[wppm_title hsize=”20″ style=”label” color=”red” round_corner=”true” text=”Definitions”]

The information at Killer Central.com is broadly limited to people who killed multiple times. In order to have an entry on the site they will have killed two or more people. Most will have been convicted of at least two murders (or manslaughters in some cases) and most will have killed three or more. In some cases our subjects have either admitted or be suspected of more murders than those for which they were convicted.

In some cases, where the actual murderer remains unknown, we have used their familiar ‘nickname’ such as “Jack the Ripper“, “The Bochum Serial Sex Murderer” or “The New York Strangler

Broadly, our subjects fall into three categories, Serial Killers, Spree Killers and Mass Murderers, definitions of which you can see below.

[wppm_title hsize=”20″ style=”flag” color=”red” round_corner=”true” text=”Serial Killers”]

The term “Serial Killer” was probably first used by Robert Ressler and FBI agent early adopter of the use of ‘psychological profiling’, a process by which law enforcement agencies could get a handle on the type of person responsible for a murder (or other serious crime).

Ressler was lecturing to a British police college in 1974 when he heard a description of some crimes occurring in series, such as rapes, burglaries and robberies.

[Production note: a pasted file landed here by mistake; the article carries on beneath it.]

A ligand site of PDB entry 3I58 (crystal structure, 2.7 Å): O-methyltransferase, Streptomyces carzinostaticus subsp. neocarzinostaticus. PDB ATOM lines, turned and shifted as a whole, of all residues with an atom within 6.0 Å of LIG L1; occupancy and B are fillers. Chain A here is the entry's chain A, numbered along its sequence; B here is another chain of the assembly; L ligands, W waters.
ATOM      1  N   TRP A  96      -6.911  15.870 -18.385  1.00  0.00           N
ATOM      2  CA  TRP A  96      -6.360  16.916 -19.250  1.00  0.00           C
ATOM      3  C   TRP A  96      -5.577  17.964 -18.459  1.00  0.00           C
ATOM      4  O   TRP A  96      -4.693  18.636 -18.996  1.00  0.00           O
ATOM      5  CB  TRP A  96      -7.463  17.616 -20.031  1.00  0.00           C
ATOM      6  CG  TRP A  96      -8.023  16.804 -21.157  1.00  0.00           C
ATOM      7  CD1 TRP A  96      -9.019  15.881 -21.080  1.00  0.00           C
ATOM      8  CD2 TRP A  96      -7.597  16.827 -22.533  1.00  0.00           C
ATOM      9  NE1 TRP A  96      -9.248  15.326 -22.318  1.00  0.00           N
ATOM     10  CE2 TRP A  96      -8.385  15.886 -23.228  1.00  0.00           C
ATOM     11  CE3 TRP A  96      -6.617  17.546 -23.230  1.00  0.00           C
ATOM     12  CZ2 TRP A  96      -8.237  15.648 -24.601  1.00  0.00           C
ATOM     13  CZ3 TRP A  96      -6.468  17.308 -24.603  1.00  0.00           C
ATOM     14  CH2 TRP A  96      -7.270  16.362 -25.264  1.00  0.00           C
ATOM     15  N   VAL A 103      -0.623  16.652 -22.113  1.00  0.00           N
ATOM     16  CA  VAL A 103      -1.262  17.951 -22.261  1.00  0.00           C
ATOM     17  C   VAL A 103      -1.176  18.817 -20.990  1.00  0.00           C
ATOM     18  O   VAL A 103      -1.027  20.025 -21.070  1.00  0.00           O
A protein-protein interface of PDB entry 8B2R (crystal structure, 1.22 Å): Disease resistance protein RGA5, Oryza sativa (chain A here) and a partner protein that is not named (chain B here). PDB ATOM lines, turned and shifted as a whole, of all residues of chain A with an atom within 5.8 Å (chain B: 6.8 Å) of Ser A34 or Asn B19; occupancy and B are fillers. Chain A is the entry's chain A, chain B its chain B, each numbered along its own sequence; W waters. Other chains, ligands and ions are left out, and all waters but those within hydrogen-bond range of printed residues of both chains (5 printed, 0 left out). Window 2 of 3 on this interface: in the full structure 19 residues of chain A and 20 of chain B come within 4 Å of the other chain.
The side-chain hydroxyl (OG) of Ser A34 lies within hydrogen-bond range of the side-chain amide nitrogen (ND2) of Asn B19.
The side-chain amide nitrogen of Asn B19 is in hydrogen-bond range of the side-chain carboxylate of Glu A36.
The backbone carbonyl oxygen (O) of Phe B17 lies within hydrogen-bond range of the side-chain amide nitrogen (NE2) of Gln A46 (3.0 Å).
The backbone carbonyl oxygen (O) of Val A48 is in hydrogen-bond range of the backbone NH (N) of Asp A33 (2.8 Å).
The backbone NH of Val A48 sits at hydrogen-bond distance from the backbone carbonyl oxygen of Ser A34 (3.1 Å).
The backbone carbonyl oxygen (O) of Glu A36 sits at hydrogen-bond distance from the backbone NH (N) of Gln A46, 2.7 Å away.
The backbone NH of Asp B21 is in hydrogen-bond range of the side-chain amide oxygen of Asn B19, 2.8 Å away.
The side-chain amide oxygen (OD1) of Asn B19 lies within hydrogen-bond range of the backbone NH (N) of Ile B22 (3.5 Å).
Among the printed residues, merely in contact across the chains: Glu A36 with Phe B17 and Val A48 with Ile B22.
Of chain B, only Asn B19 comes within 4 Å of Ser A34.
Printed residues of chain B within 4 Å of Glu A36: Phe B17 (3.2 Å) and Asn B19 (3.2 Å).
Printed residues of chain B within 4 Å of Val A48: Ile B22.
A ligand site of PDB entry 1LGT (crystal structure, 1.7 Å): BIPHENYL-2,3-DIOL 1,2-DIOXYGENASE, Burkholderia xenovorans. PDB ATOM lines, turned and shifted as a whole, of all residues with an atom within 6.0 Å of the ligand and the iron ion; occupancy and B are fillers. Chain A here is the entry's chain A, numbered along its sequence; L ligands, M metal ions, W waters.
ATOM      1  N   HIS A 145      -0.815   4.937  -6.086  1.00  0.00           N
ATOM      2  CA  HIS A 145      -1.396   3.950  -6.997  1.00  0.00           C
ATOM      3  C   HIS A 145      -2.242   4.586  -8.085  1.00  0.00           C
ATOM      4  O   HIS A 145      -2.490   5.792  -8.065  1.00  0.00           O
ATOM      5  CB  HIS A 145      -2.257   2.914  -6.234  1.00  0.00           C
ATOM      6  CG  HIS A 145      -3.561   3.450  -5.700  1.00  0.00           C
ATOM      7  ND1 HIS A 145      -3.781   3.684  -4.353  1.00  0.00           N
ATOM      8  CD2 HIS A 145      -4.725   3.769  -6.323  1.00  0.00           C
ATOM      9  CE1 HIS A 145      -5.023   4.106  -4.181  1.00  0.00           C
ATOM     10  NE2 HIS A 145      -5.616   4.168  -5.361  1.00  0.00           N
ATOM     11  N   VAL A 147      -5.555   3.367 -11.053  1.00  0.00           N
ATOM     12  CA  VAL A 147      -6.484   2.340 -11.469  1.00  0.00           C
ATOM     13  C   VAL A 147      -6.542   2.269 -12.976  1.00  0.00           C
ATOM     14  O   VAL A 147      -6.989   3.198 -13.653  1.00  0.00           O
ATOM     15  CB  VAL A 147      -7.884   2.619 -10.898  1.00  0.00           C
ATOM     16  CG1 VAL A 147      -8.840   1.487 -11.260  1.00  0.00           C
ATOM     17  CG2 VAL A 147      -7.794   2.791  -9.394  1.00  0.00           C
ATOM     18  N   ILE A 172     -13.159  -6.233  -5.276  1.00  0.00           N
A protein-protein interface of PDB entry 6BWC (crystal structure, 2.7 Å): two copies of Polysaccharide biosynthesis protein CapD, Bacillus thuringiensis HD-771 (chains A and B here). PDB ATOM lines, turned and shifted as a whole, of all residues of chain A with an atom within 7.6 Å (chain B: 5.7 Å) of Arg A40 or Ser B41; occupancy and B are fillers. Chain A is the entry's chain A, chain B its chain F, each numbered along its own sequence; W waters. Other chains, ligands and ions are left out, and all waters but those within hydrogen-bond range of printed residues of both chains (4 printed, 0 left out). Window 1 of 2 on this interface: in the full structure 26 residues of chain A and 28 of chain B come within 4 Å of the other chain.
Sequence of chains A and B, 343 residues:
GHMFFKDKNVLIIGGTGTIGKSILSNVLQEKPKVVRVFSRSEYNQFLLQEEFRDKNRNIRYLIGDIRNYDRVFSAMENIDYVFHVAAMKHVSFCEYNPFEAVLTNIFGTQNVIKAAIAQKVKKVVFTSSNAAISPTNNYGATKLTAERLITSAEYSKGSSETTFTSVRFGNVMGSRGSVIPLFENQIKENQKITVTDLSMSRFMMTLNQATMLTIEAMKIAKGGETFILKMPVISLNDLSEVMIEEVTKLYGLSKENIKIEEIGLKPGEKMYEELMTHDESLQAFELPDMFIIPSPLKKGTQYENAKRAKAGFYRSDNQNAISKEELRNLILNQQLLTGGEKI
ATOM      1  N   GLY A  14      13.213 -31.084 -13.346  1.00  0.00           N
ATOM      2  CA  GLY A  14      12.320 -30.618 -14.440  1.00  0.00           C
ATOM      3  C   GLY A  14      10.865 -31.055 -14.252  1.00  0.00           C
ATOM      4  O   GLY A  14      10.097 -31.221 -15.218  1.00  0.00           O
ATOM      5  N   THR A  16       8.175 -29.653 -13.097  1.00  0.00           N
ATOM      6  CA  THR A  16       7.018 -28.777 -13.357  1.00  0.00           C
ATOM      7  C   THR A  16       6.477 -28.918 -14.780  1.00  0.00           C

Ressler figured that some killers were in a cycle of repeating their crimes due to increased tension and desire to commit the perfect murder, each one better than the last in an unending cycle or series. He coined the term ‘serial murder’ which has become more commonly used as serial killer.
There have been various definitions of serial killer but the most common features between all is that the murders would be multiple, usually three or more, and must be separated by time and location. So there should be some element of a ‘cooling off’ period between murders. This period is usually accepted as a month but can be weeks, months or even years between murders.

The FBI updated their definition of serial murder as:

The unlawful killing of two or more victims by the same offender(s), in separate events.

[wppm_title hsize=”20″ style=”flag” color=”red” round_corner=”true” text=”Spree Killers”]

Spree killers differ from serial killers in that their killings occur around the same time and may be separated by location. Whereas a serial killer may have gaps of weeks, months or years between kills, a spree killer will kill his victims on the same day.
Derrick Bird is an example of a spree killer. He went on a ‘rampage’ in 2010 when he killed his brother and then took to his car to go to different locations around Cumbria in the UK where he shot and killed both people he knew and random strangers. He killed himself before police could arrest him.

[wppm_title hsize=”20″ style=”flag” color=”red” round_corner=”true” text=”Mass Murderers”]

Mass murderers kill multiple victims in the same event. Cases of terrorism can fall into the class orf mass murder where, for instance, a perpetrator blows up a bus full of people or causes the death of a plane full of passengers. In many cases the mass murder involves the suicide of the offender.